Activists to Commemorate Flag Day by Taking Mississippi Confederate Flag Fight to DC

Activists to Commemorate Flag Day by Taking Mississippi Confederate Flag Fight to DC
Source: Getty Images
Source: Getty Images

Activists are commemorating Flag Day this year by protesting to get the Confederate battle emblem removed from the Mississippi state flag.

Actor Aunjanue Ellis, scholar Michael Eric Dyson, musician Genesis Be and attorney Carlos Moore will be joined by advocates from across the country in a demonstration at the U.S. Capitol building in Washington D.C., on Tuesday, the Root reported.

"This country presents itself as this beacon of hope and opportunity and equality and race-transcendence to the world," Ellis said in an interview with the Associated Press last week. "We can't say that and, 'Well, with the exception of Mississippi.'"

The activists plan to ask Congress to outlaw Confederate symbols on public property, the AP reported.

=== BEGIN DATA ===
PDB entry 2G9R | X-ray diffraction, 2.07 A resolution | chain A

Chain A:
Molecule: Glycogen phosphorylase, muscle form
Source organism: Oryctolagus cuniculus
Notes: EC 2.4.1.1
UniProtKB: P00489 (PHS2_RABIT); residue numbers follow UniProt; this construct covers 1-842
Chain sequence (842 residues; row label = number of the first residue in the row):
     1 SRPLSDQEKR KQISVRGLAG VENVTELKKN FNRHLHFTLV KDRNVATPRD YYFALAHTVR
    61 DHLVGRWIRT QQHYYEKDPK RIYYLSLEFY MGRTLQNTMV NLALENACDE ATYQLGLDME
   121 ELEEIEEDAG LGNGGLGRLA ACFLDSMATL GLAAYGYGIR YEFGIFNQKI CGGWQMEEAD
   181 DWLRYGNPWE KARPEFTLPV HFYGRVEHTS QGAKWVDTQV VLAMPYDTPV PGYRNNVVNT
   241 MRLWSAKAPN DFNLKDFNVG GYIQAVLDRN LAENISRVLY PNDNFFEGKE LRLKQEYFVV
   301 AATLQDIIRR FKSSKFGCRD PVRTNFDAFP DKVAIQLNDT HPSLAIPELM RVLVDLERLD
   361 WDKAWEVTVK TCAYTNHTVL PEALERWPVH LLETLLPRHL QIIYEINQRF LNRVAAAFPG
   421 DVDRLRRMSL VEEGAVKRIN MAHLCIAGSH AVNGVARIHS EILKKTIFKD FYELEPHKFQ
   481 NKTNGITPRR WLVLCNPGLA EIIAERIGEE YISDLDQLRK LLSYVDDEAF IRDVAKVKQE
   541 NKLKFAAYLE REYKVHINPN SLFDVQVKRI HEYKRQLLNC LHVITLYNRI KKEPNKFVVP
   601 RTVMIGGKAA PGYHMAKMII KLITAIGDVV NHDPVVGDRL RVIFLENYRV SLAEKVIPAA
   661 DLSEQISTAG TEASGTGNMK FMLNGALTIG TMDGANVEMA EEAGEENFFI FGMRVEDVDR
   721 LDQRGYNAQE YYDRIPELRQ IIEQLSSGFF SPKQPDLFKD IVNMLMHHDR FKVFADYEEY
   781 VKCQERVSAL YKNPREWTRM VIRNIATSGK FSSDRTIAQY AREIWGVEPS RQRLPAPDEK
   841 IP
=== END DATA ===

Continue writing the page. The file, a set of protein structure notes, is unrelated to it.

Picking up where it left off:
Mississippi state flag
Source: PAUL J. RICHARDS/Getty Images

Mississippi has stubbornly refused to get rid of its Confederate battle emblem.

The state has featured the symbol on its flag since 1894, and remains the only state in the U.S. that still has the emblem on its flag today. Residents voted to keep it there in 2001.

Attorney Carlos Moore filed a federal lawsuit in February against Gov. Phil Bryant to have the emblem removed, stating it violated black people's 14th Amendment right to equal protection under the law. A spokesperson for Bryant called the suit a "frivolous attempt to use the federal court system to usurp the will of the people," according to the Clarion-Ledger.

That same month, Gov. Bryant declared April Confederate Heritage Month in the state.

Mississippi Gov. Phil Bryant
Source: Rogelio V. Solis/AP

The Confederate flag has been a subject of heightened controversy over the past year.

After 21-year-old white supremacist Dylann Roof murdered nine black parishioners at the Emanuel African Methodist Episcopal Church in Charleston, South Carolina, last June, it reignited the debate over whether it was appropriate to fly the flag — which Roof was photographed brandishing — over government buildings in the South.

Since the attack, the banner that represented 11 states that tried to secede from the U.S. in support of slavery during the Civil War has been removed from above the statehouse in South Carolina, where it had flown since 1961.

"I think having that flag up is very divisive," Genesis Be, the singer, told the AP.